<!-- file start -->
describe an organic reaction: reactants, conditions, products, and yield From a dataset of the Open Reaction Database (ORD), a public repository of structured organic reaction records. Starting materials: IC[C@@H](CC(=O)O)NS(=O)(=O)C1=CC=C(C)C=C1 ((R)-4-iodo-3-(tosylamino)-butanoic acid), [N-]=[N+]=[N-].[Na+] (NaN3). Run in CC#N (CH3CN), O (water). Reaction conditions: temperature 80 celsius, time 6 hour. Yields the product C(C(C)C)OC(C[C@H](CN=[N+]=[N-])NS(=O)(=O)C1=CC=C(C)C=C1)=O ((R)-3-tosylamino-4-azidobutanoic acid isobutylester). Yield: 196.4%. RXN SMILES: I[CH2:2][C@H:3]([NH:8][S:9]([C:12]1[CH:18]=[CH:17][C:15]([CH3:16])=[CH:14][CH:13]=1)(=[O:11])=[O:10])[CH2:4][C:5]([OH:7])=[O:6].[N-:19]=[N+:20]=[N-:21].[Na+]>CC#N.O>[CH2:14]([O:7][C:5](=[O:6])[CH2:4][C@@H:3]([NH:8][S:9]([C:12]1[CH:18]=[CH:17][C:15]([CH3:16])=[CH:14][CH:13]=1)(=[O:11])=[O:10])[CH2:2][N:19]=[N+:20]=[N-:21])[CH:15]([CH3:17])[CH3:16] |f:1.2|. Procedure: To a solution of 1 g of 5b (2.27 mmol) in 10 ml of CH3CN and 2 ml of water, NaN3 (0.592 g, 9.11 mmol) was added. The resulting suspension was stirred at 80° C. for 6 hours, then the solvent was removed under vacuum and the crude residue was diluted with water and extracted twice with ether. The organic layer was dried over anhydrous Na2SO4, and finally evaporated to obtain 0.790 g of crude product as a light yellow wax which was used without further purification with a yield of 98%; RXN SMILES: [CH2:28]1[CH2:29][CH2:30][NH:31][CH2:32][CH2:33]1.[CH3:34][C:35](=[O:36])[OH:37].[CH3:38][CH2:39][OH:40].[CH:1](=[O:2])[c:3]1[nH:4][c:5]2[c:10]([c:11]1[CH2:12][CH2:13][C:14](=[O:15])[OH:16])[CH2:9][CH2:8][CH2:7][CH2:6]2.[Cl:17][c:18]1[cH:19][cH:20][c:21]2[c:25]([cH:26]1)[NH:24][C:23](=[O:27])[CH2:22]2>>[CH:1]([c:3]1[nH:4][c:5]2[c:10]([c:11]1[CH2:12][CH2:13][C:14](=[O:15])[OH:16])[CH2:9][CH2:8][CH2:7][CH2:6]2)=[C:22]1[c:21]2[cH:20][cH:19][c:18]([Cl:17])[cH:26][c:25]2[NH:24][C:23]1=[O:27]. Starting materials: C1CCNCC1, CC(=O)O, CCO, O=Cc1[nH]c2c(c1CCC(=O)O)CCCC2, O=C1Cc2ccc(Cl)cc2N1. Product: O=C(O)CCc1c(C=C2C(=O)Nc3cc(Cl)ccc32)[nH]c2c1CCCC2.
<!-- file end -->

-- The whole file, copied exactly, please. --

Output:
describe an organic reaction: reactants, conditions, products, and yield From a dataset of the Open Reaction Database (ORD), a public repository of structured organic reaction records. Starting materials: IC[C@@H](CC(=O)O)NS(=O)(=O)C1=CC=C(C)C=C1 ((R)-4-iodo-3-(tosylamino)-butanoic acid), [N-]=[N+]=[N-].[Na+] (NaN3). Run in CC#N (CH3CN), O (water). Reaction conditions: temperature 80 celsius, time 6 hour. Yields the product C(C(C)C)OC(C[C@H](CN=[N+]=[N-])NS(=O)(=O)C1=CC=C(C)C=C1)=O ((R)-3-tosylamino-4-azidobutanoic acid isobutylester). Yield: 196.4%. RXN SMILES: I[CH2:2][C@H:3]([NH:8][S:9]([C:12]1[CH:18]=[CH:17][C:15]([CH3:16])=[CH:14][CH:13]=1)(=[O:11])=[O:10])[CH2:4][C:5]([OH:7])=[O:6].[N-:19]=[N+:20]=[N-:21].[Na+]>CC#N.O>[CH2:14]([O:7][C:5](=[O:6])[CH2:4][C@@H:3]([NH:8][S:9]([C:12]1[CH:18]=[CH:17][C:15]([CH3:16])=[CH:14][CH:13]=1)(=[O:11])=[O:10])[CH2:2][N:19]=[N+:20]=[N-:21])[CH:15]([CH3:17])[CH3:16] |f:1.2|. Procedure: To a solution of 1 g of 5b (2.27 mmol) in 10 ml of CH3CN and 2 ml of water, NaN3 (0.592 g, 9.11 mmol) was added. The resulting suspension was stirred at 80° C. for 6 hours, then the solvent was removed under vacuum and the crude residue was diluted with water and extracted twice with ether. The organic layer was dried over anhydrous Na2SO4, and finally evaporated to obtain 0.790 g of crude product as a light yellow wax which was used without further purification with a yield of 98%; RXN SMILES: [CH2:28]1[CH2:29][CH2:30][NH:31][CH2:32][CH2:33]1.[CH3:34][C:35](=[O:36])[OH:37].[CH3:38][CH2:39][OH:40].[CH:1](=[O:2])[c:3]1[nH:4][c:5]2[c:10]([c:11]1[CH2:12][CH2:13][C:14](=[O:15])[OH:16])[CH2:9][CH2:8][CH2:7][CH2:6]2.[Cl:17][c:18]1[cH:19][cH:20][c:21]2[c:25]([cH:26]1)[NH:24][C:23](=[O:27])[CH2:22]2>>[CH:1]([c:3]1[nH:4][c:5]2[c:10]([c:11]1[CH2:12][CH2:13][C:14](=[O:15])[OH:16])[CH2:9][CH2:8][CH2:7][CH2:6]2)=[C:22]1[c:21]2[cH:20][cH:19][c:18]([Cl:17])[cH:26][c:25]2[NH:24][C:23]1=[O:27]. Starting materials: C1CCNCC1, CC(=O)O, CCO, O=Cc1[nH]c2c(c1CCC(=O)O)CCCC2, O=C1Cc2ccc(Cl)cc2N1. Product: O=C(O)CCc1c(C=C2C(=O)Nc3cc(Cl)ccc32)[nH]c2c1CCCC2.